“One day I realized that the self-hatred had just crept up,” says Eve Ensler in “The Good Body,” explaining why her new show’s focal point is no longer below the waist but just above. Namely, it’s the writer-performer’s “not-so-flat, post-40 stomach,” whose slight protuberance drives this solo tour through women’s body-image issues. To call “The Good Body” an exercise in navel-gazing is thus a statement of literal fact as well as opinion.
Some may have a different opinion, of course. Just as prior smash “The Vagina Monologues” struck a popular chord with ideas that had been explored in feminist theater and performance art for decades (as Ensler well knows), so “Body” should build on that success to again draw myriad patrons who’ve probably never heard of Karen Finley … and wouldn’t care to, either.
Ensler’s standup shtick and somewhat underwhelming skill as a multicharacter thesp, as well as the variable depth to her material, are more obvious this time around, at least in the show’s pre-New York City form at American Conservatory Theater. (It’s skedded to hit Broadway in September.) Still, the slickly packaged, intermissionless evening, directed with smooth efficiency by Peter Askin, drew many an approving yelp and affirming sigh from its opening-night aud.
As with “Vagina Monologues,” the potential is there for guest actors to divvy up character bits on a short-run or benefit basis, upping not only box office appeal but the overall performance quality.
On Robert Brill’s interesting all-white sculptural set of fashion-shoot-setup flanked by four rows of spectator seats (just one occupied by a “perfectly” thin female mannequin), Ensler first appears following a slide show of progressively unrealistic feminine “ideals” though the ages. There’s Barbie, there’s Twiggy and then … there’s Eve, relating how her all-consuming childhood goal was to be “good” in the “pretty, perky” mode of 1950s and ’60s role models.
Failing that, her guilty adult “badness” assumed many forms. More severe demons having since been conquered, she now concentrates all angst on that midsection spare tire, which isn’t much — bicycle thickness at most — for a woman newly past 50.
Nonetheless, she worries about it like Rhoda Morgenstern on neurotic overdrive, chanting, “Let me be hungry, let me shrink,” proclaiming “Bread is Satan,” even “praying daily for a parasite.” She hires a fascistic physical trainer, tries various diets, goes to a “fat camp,” considers liposuction. But mostly she talks to a rainbow coalition of women whose individual testimonies illustrate the continuum of body-image wisdom and victimization.
Among them are a couple of celebrities. Pioneer of women’s free-at-last-to-please-men! ethos Helen Gurley Brown is seen still struggling to be a “Cosmo Girl” at 80, face “lifted” tight as a mini-trampoline. Isabella Rossellini laughs off her dismissal as spokeswoman because the cosmetic company can’t accept anyone might still be “the most beautiful woman in the world” at the ancient age of 40.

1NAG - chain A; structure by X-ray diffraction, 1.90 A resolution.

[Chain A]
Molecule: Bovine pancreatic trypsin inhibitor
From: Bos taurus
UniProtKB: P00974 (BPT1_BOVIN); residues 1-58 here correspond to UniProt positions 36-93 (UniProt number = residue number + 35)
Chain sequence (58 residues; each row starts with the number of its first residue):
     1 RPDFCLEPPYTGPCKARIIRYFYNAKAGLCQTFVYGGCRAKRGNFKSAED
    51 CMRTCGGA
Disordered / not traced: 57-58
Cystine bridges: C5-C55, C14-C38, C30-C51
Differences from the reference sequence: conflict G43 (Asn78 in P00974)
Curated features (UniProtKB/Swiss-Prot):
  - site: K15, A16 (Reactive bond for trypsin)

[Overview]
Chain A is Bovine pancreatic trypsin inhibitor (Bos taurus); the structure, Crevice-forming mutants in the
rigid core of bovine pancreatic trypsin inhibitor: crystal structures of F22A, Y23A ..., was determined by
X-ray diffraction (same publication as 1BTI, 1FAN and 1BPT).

But most of Ensler’s characters are presumably fictive composites inspired by interviews with women in 40 countries (or so we’re told). Despite all that research, her unsubtle writing and un-nuanced acting tend to deliver near-stereotypes who either wisecrack in ka-boom-cha! terms or provide a five-minute fast track to victim-scenario tearjerking.
On the funny front, there’s the fat ‘n’ sassy African-American girl who abhors “skinny bitches”; a Puerto Rican woman both proud and ashamed of her ample backside “spread”; a corporate-world lesbian secreting pierced nipples like a delicious hidden identity; an executive whose Botox-frozen smile happily masks her cutthroat attitude.
More tragic figures include Italian Nina, still a degraded sex toy after she’s had removed the large breasts that had objectified her; the Beverly Hills wife who undergoes surgery to narrow her vaginal canal, only to find sex with her deliriously re-excited husband now excruciating; and an African woman starving herself to death because she wants to be like “a pretty skinny girl on your (American) TV show.”
Ensler’s accents are rough approximations — no dialect coach is credited — and sometimes it’s hard to tell at first whether she’s playing a new character, reprising one or being “herself.” The latter dominates, in any case, providing blunt insights (“I was desperate to please my father,” “When my partner rubs my stomach, I wanna vomit,” etc.), often crude laugh lines (she’s closer in style than she’d like to think to such lounge-act bawds as Totie Fields and Sophie Tucker) and general whining that seems a tad depressing coming from a self-described 30-year activist and feminist theater vet.
Seldom getting far past bright patter and talkshow-style empathy, she reveals her own insecurities, but only as grist for the same mill. Sheer self-absorption beats critical self-analysis, hands down. Yet this sort of Enlightenment Lite definitely strikes a chord for viewers who may find something like excellent 1990 documentary “The Famine Within” (which likewise aimed to cover the full range of women’s contempo body issues) too bitter a pill.
It isn’t until Ensler travels to spiritual-tourism nexus India, then meets Taliban-oppressed women in Afghanistan, that she’s able to put her own hangups in some perspective, at least for the moment. She concludes with this flag-waving, goddess-hugging realization: “My eating ice cream is less important than my being free!” Even a Cosmo Girl could agree with that.